Small Organisation Compliance Solutions

Replace spreadsheets with databases, & "to do" lists with automations

Spreadsheets are great for numerical analysis. But they are not databases and have several shortcomings if you try to manage processes using them. Your vital spreadsheet

  1. may not be available online
  2. may only be available eon a single computer
  3. Is only a "snapshot"  with no automatic history of changes made
  4. has data fields it is easy to overwrite
  5. can easily be deleted by mistake
  6. can easily be moved to a different folder or drive by mistake
  7. is hard to make secure enough to meet Privacy Law requirements

There are lots of free and low cost alternatives that will give you better security and functionality. You only need to work out which one is best for your process. That's where I can help.

Policy

Forget dusty old manuals. One benefit of a modern database is that it can embody your policies, forcing compliance without people needing to remember "the rules" at all times.

Small organisations frequently "borrow policy" from other sources and the resulting "cut and paste" often doesn't sit well.  It can also lead you to trying to do too much. For example and to quote business.govt.nz 

Many small businesses think by law they must write their H&S efforts down on paper. While this can be useful for some businesses, it’s not legally required and much simpler practices could actually work better.

I'm all about simpler processes that reflect a simpler policy. Then building that policy into a suitably automated database to reduce your monitoring and reporting efforts.

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"Hazel is a great listener and has the skill, empathy and respect to adapt her relationship management and delivery to suit the specific needs of Big Buddy and the personalities in the team. It is very reassuring to have Hazels expertise and attention to detail as part of our organisation and she is a pleasure to work with. It is impressive how quickly and effectively Hazel has engaged with all the stakeholders to understand our current state and to lead the thinking about scale, security and efficiencies now and into the future."

Paul Burns

Infrastructure

Your technology infrastructure enables for your databases and automated processes. It's always worth checking the capabilities of what you have and comparing them to what you need.

Unless you're business is technology you will probably outsource your IT. But do you have the right supplier? One that "fits" your size, requirments and ambition?  Often organisations don't and that holds them back. They may even have the wrong specialists. IT is is like medicine these days - lots of specialisms. You wouldn't go to a podiatrist for heart health; so don't ask your network provider to assist with your website.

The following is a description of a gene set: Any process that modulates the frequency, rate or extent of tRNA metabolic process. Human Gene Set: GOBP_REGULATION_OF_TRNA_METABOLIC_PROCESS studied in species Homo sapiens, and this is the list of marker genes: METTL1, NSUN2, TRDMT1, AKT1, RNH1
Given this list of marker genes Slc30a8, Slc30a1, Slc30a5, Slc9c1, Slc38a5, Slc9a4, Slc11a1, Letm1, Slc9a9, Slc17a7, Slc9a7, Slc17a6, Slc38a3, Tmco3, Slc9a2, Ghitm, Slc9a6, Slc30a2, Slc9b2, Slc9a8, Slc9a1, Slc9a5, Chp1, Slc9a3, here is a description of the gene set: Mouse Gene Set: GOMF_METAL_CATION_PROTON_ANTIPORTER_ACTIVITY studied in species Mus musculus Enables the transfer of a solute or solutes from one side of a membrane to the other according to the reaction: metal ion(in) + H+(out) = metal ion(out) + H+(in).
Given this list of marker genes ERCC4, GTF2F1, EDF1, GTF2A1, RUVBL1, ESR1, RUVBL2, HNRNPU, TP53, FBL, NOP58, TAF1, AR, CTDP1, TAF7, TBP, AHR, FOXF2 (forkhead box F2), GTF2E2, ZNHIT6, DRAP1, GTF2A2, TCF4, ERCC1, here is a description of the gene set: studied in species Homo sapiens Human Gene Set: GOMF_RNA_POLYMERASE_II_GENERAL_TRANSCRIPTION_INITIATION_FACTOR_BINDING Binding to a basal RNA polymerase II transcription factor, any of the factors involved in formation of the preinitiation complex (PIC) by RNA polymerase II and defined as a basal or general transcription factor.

One of my most frequent engagements is supporting the selection of a new supplier or a revised contract. This fixed fee service is a mixture of mentoring your team through a technology acquisition process and the provision of advice on what that service proposal actually means in practice.

Systems

A system can be anything from paper forms and a filing cabinet to a fully automated computer solution or anything in between.

Today there are lots and LOTS of off the shelf software solutions to choose from. But which one? They all do something slightly different.

I suggest you use my tried and tested process automation method. Using a modern online database, I create forms, automatic replies, reminders and alerts, phone apps and other online components to automate a specified process. You then try out what we've created and see what needs to change. We make the changes and try it again.  This helps you work out what you don't know and exactly what kind of software you need. It also build confidence as your team learns how easy it is to add fields, change displays and so on.

NB: Please ask for more details about how this works securely and at no software cost to you.

People

Last, but most definitely NOT least - helping your people change how they work. The biggest challenge small organisations face when making changes is the time and energy  to do it! There is no spare money and everyone is too busy to do something extra. So where do you start?

My answer is "with small steps". Taking one difficult process and making it  better. Then another, then another until you are building the confidence and momentum for change.

And prototype; especially if your process is very manual. This allows you to uncover the assumptions everyone makes and the tasks they knows so well they do them on autopilot.

Once the prototype is working well, it is easy to decide on the type of "off the shelf" software solution you'll need.; be that a CRM, a collaboration platform, an events management tool or an integrated mixture of online software applications.